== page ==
Another office plan proposed for complex

Neighbors fear traffic woes at Green Spring Station

November 03, 1999|By Liz Atwood | Liz Atwood,SUN STAFF

As residents fight two proposals to expand the Green Spring Station complex at Greenspring Valley and Falls roads, a third developer is preparing plans for another office building.

Mullan Enterprises, which owns two buildings in the complex -- and has sided with residents in their battle to defeat two other development proposals at the site -- soon will introduce plans for another building, according to the company's lawyer.

The building would be smaller than the other two proposed developments, said Richard Burch, a Towson lawyer for the real estate and construction company.

But others are concerned that any development on the site at the edge of Green Spring Valley will further congest roads.

"I've still got the same concerns," said Jack Dillon, director of the Valleys Planning Council, a land preservation group that has lobbied to protect Green Spring Valley from development. "There is a major traffic problem there."

Mullan had planned to ask county officials next week for approval to build a three-story, 60,000-square-foot office building on the Joppa Road site. But Burch said those plans were a "mistake" and have been withdrawn. He said the company will seek permission to build a smaller building, although he didn't know the size.

One community leader said Mullan officials had told him they would like to build a 36,000-square-foot office building.

"I don't know much of the detail yet," said Jim Tebay, a spokesman for the West Seminary Avenue Home Owners Association Coalition, which is fighting the other two projects at Green Spring Station.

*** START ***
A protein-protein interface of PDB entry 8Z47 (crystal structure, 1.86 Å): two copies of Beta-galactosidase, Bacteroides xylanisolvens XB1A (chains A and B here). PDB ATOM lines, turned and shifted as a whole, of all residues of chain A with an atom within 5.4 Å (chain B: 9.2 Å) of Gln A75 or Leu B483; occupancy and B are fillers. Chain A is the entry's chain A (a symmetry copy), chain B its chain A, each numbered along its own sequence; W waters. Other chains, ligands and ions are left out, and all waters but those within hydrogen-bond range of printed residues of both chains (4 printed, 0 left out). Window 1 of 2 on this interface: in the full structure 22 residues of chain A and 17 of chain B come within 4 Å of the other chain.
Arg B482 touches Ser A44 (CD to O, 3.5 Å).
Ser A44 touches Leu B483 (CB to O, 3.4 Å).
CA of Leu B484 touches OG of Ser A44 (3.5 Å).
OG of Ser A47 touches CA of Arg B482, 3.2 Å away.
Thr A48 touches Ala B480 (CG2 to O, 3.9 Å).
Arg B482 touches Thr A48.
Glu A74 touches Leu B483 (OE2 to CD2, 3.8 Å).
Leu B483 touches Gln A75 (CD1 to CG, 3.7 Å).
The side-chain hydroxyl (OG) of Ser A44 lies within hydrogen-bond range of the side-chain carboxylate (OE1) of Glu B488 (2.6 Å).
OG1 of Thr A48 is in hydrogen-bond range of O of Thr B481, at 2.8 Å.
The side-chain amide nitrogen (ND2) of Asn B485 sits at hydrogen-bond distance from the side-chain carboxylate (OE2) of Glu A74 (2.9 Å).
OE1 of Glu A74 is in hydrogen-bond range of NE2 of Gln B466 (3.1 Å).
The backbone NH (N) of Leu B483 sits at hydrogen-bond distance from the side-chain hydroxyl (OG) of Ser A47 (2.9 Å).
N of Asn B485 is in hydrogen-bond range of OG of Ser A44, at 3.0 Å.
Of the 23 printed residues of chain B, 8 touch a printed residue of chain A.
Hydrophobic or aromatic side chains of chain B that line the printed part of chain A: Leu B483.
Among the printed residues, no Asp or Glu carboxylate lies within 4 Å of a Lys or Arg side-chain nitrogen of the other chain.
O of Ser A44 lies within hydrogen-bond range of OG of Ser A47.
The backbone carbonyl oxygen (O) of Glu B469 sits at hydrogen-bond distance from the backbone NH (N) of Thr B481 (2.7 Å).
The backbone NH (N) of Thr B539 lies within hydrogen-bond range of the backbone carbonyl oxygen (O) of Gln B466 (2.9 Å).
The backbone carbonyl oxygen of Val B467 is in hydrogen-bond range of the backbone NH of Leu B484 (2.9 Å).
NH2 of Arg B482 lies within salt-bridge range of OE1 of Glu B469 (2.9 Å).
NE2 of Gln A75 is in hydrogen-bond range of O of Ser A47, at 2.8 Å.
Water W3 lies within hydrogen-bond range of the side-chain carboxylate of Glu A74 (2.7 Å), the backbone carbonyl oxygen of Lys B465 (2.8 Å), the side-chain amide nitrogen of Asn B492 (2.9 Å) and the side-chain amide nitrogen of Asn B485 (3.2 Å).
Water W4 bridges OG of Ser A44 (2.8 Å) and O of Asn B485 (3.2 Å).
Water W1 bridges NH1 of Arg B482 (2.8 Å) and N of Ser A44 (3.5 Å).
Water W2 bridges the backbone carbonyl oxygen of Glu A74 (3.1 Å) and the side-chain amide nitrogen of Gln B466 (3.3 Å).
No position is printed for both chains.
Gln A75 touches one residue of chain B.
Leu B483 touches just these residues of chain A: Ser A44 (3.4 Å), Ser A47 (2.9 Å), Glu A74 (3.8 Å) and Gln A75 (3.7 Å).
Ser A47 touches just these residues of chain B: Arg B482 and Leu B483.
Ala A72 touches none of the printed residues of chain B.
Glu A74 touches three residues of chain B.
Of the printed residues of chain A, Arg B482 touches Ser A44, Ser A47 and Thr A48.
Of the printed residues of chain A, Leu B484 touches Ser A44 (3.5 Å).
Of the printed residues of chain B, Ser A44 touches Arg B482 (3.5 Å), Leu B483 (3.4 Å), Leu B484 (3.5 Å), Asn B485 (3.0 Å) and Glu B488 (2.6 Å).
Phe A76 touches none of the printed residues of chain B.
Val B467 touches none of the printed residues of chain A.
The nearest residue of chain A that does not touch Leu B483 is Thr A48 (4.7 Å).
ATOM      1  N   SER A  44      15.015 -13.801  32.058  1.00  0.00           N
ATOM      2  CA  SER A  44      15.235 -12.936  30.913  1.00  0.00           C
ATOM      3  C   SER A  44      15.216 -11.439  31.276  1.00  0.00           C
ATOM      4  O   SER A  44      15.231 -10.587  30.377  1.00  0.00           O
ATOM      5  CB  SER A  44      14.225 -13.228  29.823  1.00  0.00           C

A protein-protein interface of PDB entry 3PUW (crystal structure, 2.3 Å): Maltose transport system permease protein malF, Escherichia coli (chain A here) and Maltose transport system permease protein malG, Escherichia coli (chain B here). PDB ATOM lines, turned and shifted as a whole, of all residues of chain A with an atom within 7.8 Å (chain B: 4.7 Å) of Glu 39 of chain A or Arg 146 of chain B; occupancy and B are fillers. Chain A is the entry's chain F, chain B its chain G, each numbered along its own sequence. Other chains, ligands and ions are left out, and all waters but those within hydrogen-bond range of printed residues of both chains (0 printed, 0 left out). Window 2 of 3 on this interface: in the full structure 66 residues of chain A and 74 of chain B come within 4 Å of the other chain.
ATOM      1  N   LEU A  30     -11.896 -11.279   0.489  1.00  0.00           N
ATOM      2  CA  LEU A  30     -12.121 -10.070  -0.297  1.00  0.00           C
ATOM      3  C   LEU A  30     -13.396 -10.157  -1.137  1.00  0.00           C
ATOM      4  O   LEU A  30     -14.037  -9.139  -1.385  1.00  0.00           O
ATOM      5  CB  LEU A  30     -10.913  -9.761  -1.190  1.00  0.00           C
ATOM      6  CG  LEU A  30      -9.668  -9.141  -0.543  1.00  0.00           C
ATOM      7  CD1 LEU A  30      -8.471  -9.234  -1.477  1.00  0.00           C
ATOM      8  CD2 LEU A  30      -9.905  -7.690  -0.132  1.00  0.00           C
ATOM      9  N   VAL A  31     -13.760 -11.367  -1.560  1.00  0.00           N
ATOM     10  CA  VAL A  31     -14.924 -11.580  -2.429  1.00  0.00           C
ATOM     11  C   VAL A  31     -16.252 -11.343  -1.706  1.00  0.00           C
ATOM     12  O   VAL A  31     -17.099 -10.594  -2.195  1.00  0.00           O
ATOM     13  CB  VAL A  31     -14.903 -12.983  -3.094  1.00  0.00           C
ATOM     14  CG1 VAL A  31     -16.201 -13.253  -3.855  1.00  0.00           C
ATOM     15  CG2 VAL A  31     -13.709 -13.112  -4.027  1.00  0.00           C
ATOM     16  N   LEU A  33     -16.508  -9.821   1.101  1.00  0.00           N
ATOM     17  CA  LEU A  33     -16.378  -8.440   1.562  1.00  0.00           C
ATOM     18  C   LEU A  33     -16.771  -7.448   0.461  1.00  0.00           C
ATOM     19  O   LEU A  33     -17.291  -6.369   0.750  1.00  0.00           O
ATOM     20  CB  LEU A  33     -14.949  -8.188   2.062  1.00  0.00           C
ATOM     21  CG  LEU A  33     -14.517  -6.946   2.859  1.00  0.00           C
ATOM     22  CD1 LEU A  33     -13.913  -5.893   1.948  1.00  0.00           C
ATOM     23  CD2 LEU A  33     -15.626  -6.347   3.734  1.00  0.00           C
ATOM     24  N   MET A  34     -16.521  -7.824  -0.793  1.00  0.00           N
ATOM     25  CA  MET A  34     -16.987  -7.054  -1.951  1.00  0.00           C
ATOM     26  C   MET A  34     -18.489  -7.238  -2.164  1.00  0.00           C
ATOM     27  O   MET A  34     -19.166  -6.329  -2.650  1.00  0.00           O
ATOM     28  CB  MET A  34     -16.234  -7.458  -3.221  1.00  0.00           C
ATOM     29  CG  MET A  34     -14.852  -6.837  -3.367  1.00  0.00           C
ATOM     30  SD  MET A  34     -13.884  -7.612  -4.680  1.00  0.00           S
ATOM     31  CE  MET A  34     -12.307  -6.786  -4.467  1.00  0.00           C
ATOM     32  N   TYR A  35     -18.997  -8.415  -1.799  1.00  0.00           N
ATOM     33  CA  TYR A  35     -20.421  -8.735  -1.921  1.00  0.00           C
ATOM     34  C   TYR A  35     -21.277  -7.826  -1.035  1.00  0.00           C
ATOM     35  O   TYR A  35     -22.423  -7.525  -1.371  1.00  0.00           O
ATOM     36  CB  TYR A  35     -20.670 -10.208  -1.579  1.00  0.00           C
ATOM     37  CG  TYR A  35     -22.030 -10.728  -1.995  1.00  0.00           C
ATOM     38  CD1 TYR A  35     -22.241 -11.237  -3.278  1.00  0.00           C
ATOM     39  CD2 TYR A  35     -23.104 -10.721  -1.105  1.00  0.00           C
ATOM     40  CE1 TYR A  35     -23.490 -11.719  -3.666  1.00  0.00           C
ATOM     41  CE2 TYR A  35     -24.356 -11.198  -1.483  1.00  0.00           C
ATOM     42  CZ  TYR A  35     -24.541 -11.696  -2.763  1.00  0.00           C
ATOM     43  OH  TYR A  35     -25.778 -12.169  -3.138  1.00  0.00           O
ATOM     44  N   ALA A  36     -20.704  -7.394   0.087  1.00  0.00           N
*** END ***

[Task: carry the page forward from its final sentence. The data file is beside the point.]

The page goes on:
Residents have asked the county to rezone the Green Spring Station site to limit further development, Tebay said.

Zoning on the 50-acre site is a mixture of business and commercial. Residents have asked for a restrictive office complex zone that would eliminate most further development.

Members of the community say traffic near Falls and Greenspring Valley roads has worsened and any expansion of Green Spring Station would aggravate the problem.

Mullan has been a consistent and vocal supporter of the neighborhood groups as they fought development proposals from Foxleigh Enterprises and the owners of the Greenspring Racquet Club.

Those projects have been stymied by community opposition and by a county law that prohibits commercial buildings taller than 35 feet on land adjacent to rural properties.

Foxleigh, which had sought to build an eight-story, 165,000-square-foot structure, last week submitted revised plans calling for a 101,000-square-foot, two-story office and retail building with three levels of underground parking. The new Foxleigh proposal appears to comply with the county's height restriction.

William and Loretta Hirshfeld, owners of the Greenspring Racquet Club, are still battling in Baltimore County Circuit Court for the right to raze the club and build two office buildings with 242,000 square feet of space and a parking deck.

Burch said Mullan decided to submit the development request for the remainder of its 9-acre site in order to "preserve their rights."

He said the company would work with the community to gain support for its project.

Pub Date: 11/03/99

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